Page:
Classical physics developed when calculus and differential equations entered the field and made possible the mathematical modeling of observations and data; before the times of Newton the models had not advanced further than using algebra and euclidean geometry.

The mathematical formulas appearing in classical physics are full of singularities. Take the 1/r potentials in electricity and gravity. The approach to r=0 predicts larger and larger fields, up to infinity. This is not a problem because classically any object has a volume, no matter how small, and it was understood that the infinities were theoretical extrapolations, for the classically non existent states of point particles. Any particles were presumed to have a mass that could not be compressed to a point, so these singularities were not a problem. When experiments started getting data below the nanometer level, Quantum Mechanics had to be invented in order to explain the data, and quantum mechanics comes with the Heisenberg uncertainty principle,HUP, which turns all singularities into a fuzzy region . The electron does not fall on the proton but is constrained to orbit around it. The same with the electron on the positron. Free electrons are posited to be zero point particles with mass, but there is no infinity in the field due to the HUP, active in any interaction that would define r.

General relativity is also a mathematical model for very large scales and energies and mass, for the gravitational observations. As the chosen answer shows a mathematical singularity is extrapolated in the mathematical description of classical black holes.

The same is true for the original mathematical model of the big bang cosmological model, where a different type of singularity was postulated using General Relativity, where all the presently seen energy of the universe appeared. Astrophysical observations forced the conclusion that at the very beginning quantum mechanics has to be used, so the beginning of the universe is a fuzzy region and the mathematical singularity non existent. ( we are still waiting for a definitive quantization of gravity though).

So the title:

Why singularity in a black hole, and not just “very dense”?

can be answered by: It is not a singularity but the concept of "dense" is quantum mechanical, "dense probability distributions for the energy content" generating a quantum mechanical mathematical fuzziness around the classical singularity point.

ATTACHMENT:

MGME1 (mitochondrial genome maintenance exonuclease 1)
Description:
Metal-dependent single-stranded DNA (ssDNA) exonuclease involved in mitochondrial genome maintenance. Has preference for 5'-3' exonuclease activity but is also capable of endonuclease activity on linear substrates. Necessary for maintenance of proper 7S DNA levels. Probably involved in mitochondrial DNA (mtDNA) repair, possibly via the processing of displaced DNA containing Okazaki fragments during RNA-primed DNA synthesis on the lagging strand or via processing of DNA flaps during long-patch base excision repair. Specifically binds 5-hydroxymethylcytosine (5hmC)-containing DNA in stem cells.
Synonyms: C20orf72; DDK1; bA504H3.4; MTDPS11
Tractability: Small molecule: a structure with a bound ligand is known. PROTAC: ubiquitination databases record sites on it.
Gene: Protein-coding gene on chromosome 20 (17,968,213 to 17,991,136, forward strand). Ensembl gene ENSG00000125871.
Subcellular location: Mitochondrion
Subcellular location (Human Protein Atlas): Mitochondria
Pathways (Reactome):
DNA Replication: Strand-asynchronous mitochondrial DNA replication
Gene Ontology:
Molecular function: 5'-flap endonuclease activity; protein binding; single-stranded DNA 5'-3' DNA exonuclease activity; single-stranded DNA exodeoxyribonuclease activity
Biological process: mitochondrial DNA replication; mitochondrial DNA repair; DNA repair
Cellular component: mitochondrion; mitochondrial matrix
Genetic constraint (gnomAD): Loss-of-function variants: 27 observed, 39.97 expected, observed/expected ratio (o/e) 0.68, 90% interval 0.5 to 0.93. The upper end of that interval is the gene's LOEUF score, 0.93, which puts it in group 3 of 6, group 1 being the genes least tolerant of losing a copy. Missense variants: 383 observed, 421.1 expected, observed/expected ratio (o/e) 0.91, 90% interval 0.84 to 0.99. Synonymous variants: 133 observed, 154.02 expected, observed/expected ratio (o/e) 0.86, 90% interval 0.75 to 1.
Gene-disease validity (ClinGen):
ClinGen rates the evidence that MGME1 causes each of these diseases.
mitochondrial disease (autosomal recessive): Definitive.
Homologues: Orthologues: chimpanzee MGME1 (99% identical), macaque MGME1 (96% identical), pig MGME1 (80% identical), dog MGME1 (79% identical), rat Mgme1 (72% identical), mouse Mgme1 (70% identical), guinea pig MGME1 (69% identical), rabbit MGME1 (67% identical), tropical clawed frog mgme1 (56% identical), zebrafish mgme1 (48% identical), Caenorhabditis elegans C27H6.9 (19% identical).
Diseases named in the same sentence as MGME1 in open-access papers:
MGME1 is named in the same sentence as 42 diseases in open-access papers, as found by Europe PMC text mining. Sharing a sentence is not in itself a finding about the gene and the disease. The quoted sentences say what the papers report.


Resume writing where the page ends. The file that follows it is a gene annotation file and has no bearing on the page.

$\endgroup$
0
$\begingroup$

Actually there are no singularities inside the black hole. It is just a mathematical special point on the coordinate system, which does not correspond to any real-world singularities.

The event horizon of a black hole is just an impenetrable barrier on which the time is frosen so nothing can pass it. In another model the black hole as a whole behaves as a viscous liquid with quite limited density (the density decreases as the BH's mass rises).

$\endgroup$
0
$\begingroup$

For any experiments a spherical Black Hole behaves the same way as if its mass was uniformly distributed over its surface or uniformly distributed over its volume or concentrated in its center. These variants are indistinguishable.

It is impossible to find exact distribution of mass inside a black hole because it has no internal structure, due to holographic principle (if it had, it would be possible to transfer information out of black hole via gravitation waves).

$\endgroup$
0
$\begingroup$

My understanding is that the Uncertainty Principle forbids point masses, which would have 0 uncertainty in position, and thus total uncertainty in momentum. The well-known result is that no particle can be confined in a region smaller than its wavelength. Three or more solar masses in the space of one particle is indeed a very high density, but not infinite.

It is the same as the reason why electrons, with a much longer wavelength than protons and neutrons, cannot fall into the nucleus of an atom. They are already as close as they can get.

$\endgroup$
0
$\begingroup$

My two cents; singularities do not need to form. They are for all intents and purpose, a rough model that neglects quantum physics.

If you have the right kind of argument, you can have models that avoid singularities. The event horizon, is not a true singularity but is in fact a coordinate phenomenon (ie. space becomes timelike and time spacelike). There are today, models which attempt to explain the collapse of a star in such a way, that singularities do not form.

$\endgroup$

Your Answer

By clicking “Post Your Answer”, you agree to our terms of service, privacy policy and cookie policy

Not the answer you're looking for? Browse other questions tagged or ask your own question.